Jason Lee Parry, the photographer behind the now infamous image of then 15-year-old Hailey Clauson perched open-legged on top of a motorcycle, stopped by Good Morning America to defend himself against allegations made in a $28 million lawsuit filed by Clauson’s parents. Clauson’s parents are arguing that the image — which is currently featured on t-shirts produced by Blood Is The New Black and for sale at Urban Outfitters — portrays “a child in a sexually suggestive manner and may be in violation of one or more federal and/or state laws.” Parry says that it’s all in the eye of the beholder.
Parry told ABC’s Ryan Owens, “She posed herself. She’s a professional model.” As for the potentially pornographic aspect of the image, “I didn’t see it that way and I think if people do, it’s kind of bad on them,” he argued. “Because I look at it and I think, ‘This is a really cool shot.’” Parry also readily admitted that Clauson’s father was not present while that exact image was taken and was unable to confirm whether or not her father approved it specifically: “I flipped through the camera and I can truly say I don’t know which ones he saw. I know he was happy.”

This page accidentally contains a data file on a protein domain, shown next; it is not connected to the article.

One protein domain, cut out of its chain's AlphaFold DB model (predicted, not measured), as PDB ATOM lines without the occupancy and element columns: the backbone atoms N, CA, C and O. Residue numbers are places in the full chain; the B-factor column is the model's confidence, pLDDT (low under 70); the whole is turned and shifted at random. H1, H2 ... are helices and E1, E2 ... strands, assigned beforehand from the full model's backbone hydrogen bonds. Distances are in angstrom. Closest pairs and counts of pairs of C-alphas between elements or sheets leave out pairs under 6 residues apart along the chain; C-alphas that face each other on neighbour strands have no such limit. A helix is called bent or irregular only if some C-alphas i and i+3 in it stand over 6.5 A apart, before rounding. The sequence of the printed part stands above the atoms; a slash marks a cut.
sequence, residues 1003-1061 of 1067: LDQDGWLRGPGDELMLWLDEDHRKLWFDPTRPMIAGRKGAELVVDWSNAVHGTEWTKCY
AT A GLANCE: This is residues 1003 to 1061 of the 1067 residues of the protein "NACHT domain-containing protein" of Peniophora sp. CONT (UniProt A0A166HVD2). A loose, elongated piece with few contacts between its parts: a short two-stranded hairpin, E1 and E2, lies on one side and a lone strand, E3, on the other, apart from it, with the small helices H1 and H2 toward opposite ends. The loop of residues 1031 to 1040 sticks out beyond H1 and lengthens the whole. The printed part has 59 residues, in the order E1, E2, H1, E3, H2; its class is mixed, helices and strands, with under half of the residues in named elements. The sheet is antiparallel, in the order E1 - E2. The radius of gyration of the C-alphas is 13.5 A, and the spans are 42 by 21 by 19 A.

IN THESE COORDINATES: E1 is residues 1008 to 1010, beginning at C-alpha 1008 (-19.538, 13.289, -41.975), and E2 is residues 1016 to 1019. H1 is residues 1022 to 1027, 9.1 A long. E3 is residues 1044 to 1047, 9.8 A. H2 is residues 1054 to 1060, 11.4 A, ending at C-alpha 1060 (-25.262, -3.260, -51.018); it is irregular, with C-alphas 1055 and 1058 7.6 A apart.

So how does Parry’s case fit in with the lawsuit as a whole? Well, it’s complicated.
To recap: Parry claims that Ford, Clauson’s agency at the time of the shoot, approved the images for editorial inclusion in Qvest magazine and used the images in Clauson’s portfolio posted on their site. Parry also claims that he had no idea the image had been selected for printing and sale on a t-shirt. On the other hand, Blood Is The New Black owner Mitra Khayyam emailed us over the weekend to explain that the image is one of several shots by Parry which were “delivered to us … with the sole purpose of producing tee shirts and marketing them to our network of stores worldwide.” Khayyam says that neither she, nor her staff nor anyone at Urban Outfitters was aware that Parry didn’t get a release form for the photo.
If the lawsuit was simply focused on the rights to the image — in this case, editorial versus commercial — Clauson’s parent’s might have a better case. However, Clauson’s parents’ suit seems to be predicated on the fact that the image in use is “blatantly salacious” — the fact that it was allegedly previously approved for publication notwithstanding. We’re curious to see how this will all play out in an actual court, but either way, Parry didn’t do himself any favors with this interview. Take a look, below:
Model’s Parents Sue Urban Outfitters For $28M Over Racy T-Shirt
Maker Of Racy Teen Model T-Shirt Didn’t Know The Image Was Unauthorized
Photog Responsible For Racy Hailey Clauson T-Shirt Pic Strikes Back